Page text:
Offering inclusion, one haircut at a time

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By Akizou Gerard Kamina SVD

“The poor have a privileged place in the Gospel. In a world deeply scarred by injustice and inhuman living conditions, our faith calls us to recognize the presence of Christ in the poor and the oppressed.” (C. 112)

Upon my arrival in Brazil, I discovered that the pastoral guidelines of the Divine Word Missionaries are based on this constitution of our religious order. Current political and economic situations are deeply affecting Brazilians of low and middle classes. Such was the context in which I found myself.

Though I focused on language learning during my first months in Brazil, I decided to also do pastoral work at Nossa Senhora da Aparecida (Our Lady of Aparecida) parish in São Paulo.

Akizou Kamina_haircut_cookingMy first pastoral experience was with our homeless brothers and sisters. Every Thursday, my fellow volunteers and I served meals to them. Before each meal, we prayed together to show solidarity in struggles and to rely on God’s assistance. Through prayer, we all asked God to provide for our future ministry and mission.

I admire the women who cook for those in need. They are devoted and committed. I also admire the recipients, the people who are homeless. I admire their ability to show up with high spirits. We share an hour of happy time. The goal is not so much to cook for those without homes but to build a community with them.

We eat the same meal. We engage in discussion. They share their difficulties and joys with us. We feel that they are part of our lives, and we are part of their lives. We celebrate together. For instance, I celebrated my birthday with them. We shared Christmas with each other. We are one family under God.

The shelter serves about 60 people of various ages, including children. I was stunned the first time I met four homeless children. It was a challenging experience for me because it was the first time in my entire life that I had seen children who were homeless. After this encounter, I always made sure to take good care of these children. In addition to offering meals to them, we now offer haircuts to those who want them. Our services to these homeless people are ways to make them feel dignified and included in society.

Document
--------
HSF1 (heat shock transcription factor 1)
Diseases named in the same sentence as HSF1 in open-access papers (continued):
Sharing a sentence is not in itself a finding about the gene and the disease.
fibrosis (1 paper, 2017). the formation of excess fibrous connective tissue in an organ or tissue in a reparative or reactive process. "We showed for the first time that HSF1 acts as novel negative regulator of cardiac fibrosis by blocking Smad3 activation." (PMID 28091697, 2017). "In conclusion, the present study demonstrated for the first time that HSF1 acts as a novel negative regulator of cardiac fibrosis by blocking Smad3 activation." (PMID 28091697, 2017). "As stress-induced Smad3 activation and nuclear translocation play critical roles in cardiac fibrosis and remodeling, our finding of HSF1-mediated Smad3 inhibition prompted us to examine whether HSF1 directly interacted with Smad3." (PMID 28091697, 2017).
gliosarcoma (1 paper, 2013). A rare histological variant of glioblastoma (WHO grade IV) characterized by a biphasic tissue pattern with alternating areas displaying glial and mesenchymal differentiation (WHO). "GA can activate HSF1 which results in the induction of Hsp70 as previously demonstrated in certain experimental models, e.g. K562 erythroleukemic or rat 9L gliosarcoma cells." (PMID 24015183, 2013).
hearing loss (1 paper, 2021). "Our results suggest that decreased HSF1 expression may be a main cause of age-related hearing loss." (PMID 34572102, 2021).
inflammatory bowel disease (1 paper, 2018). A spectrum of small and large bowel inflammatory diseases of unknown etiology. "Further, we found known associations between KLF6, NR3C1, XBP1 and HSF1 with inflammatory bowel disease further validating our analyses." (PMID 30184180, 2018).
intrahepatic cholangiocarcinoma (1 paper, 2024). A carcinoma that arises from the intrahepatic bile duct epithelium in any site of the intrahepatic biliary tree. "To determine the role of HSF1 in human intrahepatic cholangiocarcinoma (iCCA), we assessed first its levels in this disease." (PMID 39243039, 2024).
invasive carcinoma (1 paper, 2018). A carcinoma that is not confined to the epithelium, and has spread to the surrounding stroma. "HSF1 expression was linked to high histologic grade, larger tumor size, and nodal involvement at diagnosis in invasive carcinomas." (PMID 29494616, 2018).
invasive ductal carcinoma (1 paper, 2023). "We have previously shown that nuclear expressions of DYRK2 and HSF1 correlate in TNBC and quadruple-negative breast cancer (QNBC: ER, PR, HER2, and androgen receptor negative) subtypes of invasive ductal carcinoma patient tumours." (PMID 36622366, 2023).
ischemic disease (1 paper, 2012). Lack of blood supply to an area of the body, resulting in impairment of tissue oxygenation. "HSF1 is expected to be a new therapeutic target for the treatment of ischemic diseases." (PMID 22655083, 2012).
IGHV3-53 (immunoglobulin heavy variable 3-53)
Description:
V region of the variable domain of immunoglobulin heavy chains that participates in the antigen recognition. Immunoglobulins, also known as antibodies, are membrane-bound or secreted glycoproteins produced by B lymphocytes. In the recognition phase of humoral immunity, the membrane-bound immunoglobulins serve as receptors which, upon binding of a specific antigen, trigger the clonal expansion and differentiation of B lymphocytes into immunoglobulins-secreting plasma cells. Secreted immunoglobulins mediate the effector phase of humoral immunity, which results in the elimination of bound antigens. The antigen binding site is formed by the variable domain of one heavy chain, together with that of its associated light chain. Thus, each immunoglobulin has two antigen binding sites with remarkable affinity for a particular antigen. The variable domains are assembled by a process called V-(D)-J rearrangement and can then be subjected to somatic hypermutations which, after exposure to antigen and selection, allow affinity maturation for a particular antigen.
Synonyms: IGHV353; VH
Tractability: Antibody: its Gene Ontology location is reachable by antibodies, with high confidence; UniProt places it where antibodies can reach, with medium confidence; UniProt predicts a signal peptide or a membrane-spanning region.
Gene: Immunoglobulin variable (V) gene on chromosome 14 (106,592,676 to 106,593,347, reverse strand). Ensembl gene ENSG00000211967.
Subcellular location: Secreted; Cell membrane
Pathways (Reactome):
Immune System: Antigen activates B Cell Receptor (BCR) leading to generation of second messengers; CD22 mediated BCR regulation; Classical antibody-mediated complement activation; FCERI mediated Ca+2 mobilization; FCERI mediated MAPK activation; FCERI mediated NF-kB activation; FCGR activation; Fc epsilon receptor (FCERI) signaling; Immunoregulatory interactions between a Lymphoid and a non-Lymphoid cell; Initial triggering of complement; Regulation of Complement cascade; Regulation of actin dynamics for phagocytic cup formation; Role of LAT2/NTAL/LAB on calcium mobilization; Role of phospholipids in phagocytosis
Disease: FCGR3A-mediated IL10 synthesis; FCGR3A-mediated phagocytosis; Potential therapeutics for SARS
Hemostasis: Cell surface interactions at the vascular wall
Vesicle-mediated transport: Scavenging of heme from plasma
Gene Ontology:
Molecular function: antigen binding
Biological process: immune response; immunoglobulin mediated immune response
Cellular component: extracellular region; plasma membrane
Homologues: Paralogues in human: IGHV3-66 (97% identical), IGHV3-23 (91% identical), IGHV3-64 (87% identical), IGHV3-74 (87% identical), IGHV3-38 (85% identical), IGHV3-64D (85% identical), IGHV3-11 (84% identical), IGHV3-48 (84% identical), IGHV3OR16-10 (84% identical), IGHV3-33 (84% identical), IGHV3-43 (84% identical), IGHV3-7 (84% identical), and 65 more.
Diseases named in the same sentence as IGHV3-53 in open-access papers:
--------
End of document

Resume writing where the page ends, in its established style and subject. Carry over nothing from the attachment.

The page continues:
This experience has allowed me to reflect on a question that was asked of Jesus: “Who is my neighbor?” (Lk 10:29) By serving and being with my homeless brothers and sisters, I came to realize that every human being—without distinction of color, race and social class—is a reflection of God’s love; therefore, each person should be loved unconditionally.

Such a life-changing experience wouldn’t have been possible without the initial formation that I received in Chicago. The formation process helps us as seminarians to be Christ-like for the People of God, those to whom we are being sent. This is an opportunity for me to thank all those who have been contributing to my formation as a Christian and as a religious missionary. Consequently, we are called as Divine Word Missionaries to make the goodness and kindness of God visible through our lives and service to the world.

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Last summer, seminarian Akizou Gerard Kamina SVD began his Cross-Cultural Training Program in Brazil. Born and raised in Togo, West Africa, Akizou professed vows with the Society of the Divine Word in 2015. Next year, he will return to Catholic Theological Union in Chicago to complete his seminary studies.

 

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